34) King Kong (Merian C. Cooper & Ernest B. Schoedsack, 33)
35) It's A Gift (Norman Z. McLeod, 34)
36) Top Hat (Mark Sandrich, 35)
37) The Criminal Code (Howard Hawks, 31)
38) The Rules of the Game (Jean Remoir, 39)
39) The Blue Angel (Josef von Sternberg, 30)
40) The Public Enemy (William Wellman, 31)
41) All Quiet on the Western Front (Lewis Milestone, 30)
42) The Lady Vanishes (Alfred Hitchcock, 38)
43) Nothing Sacred (William Wellman, 37)
44) A Night at the Opera (Sam Wood, 35)
45) Dinner at Eight (George Cukor, 33)
46) The Front Page (Lewis Milestone, 31)
47) Triumph of the Will (Leni Riefenstahl, 35)
48) The Thin Man (W.S. Van Dyke, 34)
49) Bringing Up Baby (Howard Hawks, 38)
50) Gunga Din (Howard Hawks, 39)
51) Lost Horizon (Frank Capra, 37)
52) Gulliver's Travels (Dave Fleischer, 39)
53) I Am A Fugitive From a Chain Gang (Mervyn LeRoy, 32)
54) Sylvia Scarlett (George Cukor, 35)
55) Wuthering Heights (William Wyler, 39)
56) The Petrified Forest (Archie Mayo, 36)
57) The Old Dark House (James Whale, 32)
58) Murder (Alfred Hitchcock, 30)
59) Pygmalion (Anthony Asquith, 38)
60) Little Caesar (Mervyn Leroy, 31)
61) My Man Godfrey (Gregory LaCava, 36)
62) I Love to Singa (Tex Avery, 36)
63) Things to Come (William Cameron Menzies, 36)
64) Popeye the Sailor (Dave Fleischer, 33)
65) Babes in Arms (Busby Berkeley, 39)
66) Way Out West (James W. Horne, 37)
67) Minnie the Moocher (Dave Fleischer, 32)
68) Captain Blood (Michael Curtiz, 35)
69) A Midsummer Night's Dream (William Dieterle & Max Reinhardt, 35)
70) Boudu Saved From Drowning (Jean Renoir, 32)
71) Mr. Deeds Goes To Town (Frank Capra, 36)
72) The Most Dangerous Game (Irving Pichel & Ernest B. Schoedsack, 32)
73) Ferdinand The Bull (Walt Disney, 38)
74) Intermezzo (Gustaf Molander, 36)
75) Monkey Business (Norman Z. McLeod, 31)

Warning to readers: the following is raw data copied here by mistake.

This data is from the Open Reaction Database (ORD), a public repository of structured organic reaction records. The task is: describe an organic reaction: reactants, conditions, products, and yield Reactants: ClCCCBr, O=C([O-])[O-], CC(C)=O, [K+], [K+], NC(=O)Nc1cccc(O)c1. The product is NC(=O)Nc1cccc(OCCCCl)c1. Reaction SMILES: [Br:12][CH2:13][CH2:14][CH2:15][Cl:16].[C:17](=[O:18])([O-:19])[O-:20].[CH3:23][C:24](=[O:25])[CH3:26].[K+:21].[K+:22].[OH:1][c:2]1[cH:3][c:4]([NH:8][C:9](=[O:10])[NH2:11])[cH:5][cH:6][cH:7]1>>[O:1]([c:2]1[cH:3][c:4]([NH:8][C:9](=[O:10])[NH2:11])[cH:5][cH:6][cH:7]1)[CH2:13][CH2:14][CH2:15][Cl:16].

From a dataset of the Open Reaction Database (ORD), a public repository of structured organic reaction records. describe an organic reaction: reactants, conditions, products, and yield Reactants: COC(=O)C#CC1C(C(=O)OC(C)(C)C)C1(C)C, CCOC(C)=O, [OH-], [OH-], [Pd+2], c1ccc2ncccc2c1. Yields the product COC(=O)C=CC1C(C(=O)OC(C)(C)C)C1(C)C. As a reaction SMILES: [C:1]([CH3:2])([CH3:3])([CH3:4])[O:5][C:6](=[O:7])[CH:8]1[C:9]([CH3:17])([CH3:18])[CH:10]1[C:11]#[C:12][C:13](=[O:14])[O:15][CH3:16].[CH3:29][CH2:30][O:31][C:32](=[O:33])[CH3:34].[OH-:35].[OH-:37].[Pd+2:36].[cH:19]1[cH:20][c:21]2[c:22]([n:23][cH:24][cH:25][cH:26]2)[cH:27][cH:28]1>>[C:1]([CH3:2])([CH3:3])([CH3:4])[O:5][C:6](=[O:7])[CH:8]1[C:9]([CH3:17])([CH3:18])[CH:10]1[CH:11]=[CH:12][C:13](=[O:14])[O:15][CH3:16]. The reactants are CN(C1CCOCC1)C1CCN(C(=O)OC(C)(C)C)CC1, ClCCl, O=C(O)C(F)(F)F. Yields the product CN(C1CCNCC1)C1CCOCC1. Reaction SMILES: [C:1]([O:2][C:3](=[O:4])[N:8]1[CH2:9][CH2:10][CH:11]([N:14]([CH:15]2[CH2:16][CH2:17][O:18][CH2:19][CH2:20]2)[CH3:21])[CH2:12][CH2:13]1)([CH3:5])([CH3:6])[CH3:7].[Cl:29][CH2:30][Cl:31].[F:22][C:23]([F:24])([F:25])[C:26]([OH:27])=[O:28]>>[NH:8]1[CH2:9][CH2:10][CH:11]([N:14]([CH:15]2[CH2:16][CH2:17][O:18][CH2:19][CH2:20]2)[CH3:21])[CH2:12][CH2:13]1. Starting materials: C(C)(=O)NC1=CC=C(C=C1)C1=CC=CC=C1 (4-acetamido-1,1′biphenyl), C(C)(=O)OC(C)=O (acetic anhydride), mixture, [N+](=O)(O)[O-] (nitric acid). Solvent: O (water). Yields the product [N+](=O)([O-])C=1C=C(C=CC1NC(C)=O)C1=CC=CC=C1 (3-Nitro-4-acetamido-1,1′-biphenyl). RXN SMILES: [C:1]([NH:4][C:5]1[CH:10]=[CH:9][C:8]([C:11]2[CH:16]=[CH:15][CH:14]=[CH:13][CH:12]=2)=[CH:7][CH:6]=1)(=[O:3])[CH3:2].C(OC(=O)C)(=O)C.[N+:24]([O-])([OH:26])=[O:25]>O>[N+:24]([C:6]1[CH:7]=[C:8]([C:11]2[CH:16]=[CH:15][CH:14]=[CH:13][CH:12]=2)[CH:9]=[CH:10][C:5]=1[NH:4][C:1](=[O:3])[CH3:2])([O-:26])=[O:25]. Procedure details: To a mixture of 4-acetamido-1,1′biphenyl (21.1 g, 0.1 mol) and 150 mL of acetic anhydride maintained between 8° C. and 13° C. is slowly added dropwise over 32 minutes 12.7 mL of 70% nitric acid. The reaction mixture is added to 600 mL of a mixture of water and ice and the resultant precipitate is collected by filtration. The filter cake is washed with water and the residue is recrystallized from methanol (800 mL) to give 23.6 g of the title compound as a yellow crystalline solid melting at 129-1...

76) The Band Concert (Wilfred Jackson/Walt Disney, 35)
77) Destry Rides Again (George Marshall, 39)
78) Alice in Wonderland (Mervyn LeRoy, 33)
79) Angels with Dirty Faces (Michael Curtiz, 38)
80) These Three (William Wyler, 36)
81) Dead End (William Wyler, 37)
82) Ninotchka (Ernst Lubitsch, 39)
83) Horse Feathers (Norman Z. McLeod, 32)
84) Island of Lost Souls (Erle C. Kenton, 32)
85) The Hunchback of Notre Dame (William Dieterle, 39)
86) Goodbye Mr. Chips (Sam Wood, 39)
87) Sons of the Desert (William A. Seiter, 33)
88) Mutiny on the Bounty (Frank Lloyd, 35)
89) The Mystery of the Wax Museum (Michael Curtiz, 33)
90) Of Human Bondage (John Cromwell, 34)
91) A Tale of Two Cities (Jack Conway, 35)
92) Bored of Education (Gordon Douglas/Hal Roach, 35)
93) Dodsworth (William Wyler, 36)
94) The Bat Whispers (Roland West, 30)
95) The Green Pastures (Marc Connelly & William Keighley, 36)
96) A Day at the Races (Sam Wood, 37)
97) Man on the Flying Trapeze (Clyde Bruckman, 35)
98) The Adventures of Tom Sawyer (Norman Taurog, 38)
99) The Big House (George W. Hill, 30)
100) The Champ (King Vidor, 31)
101) Flowers and Trees (Walt Disney, 32)


Jose Sinclair said...

good list..

I would add The Rains Came, Oscar for special effects for 39 over Wizard of Oz and Gone With the Wind - terrific effects of the earthquake and flood with fleeing crowds, most expensive up to that time I believe.. also a great dramatic performance by Myrna Loy

the Jman, Worlds Best Films

Andrew: Encore Entertainment said...

Nice lists ...
Why wasn't THE PHILADELPHIA STORY in your list. Was it an oversight or do you not like it...if you don't like it...why?

Dean Treadway said...

Well, actually, THE PHILADELPHIA STORY is from 1940. But it's not on the 40s list, either. It's a movie I respect, but I don't find it (personally) particularly funny or well-filmed. I've only seen it twice, and a long time ago (on the big screen the last time). Sorry that I didn't include it, but I couldn't in good conscience. Tell me why you liked it (besides the casting, which is obviously monumental).

Sam Juliano said...

Hello Dean. Hope all is well. Your updates are missed.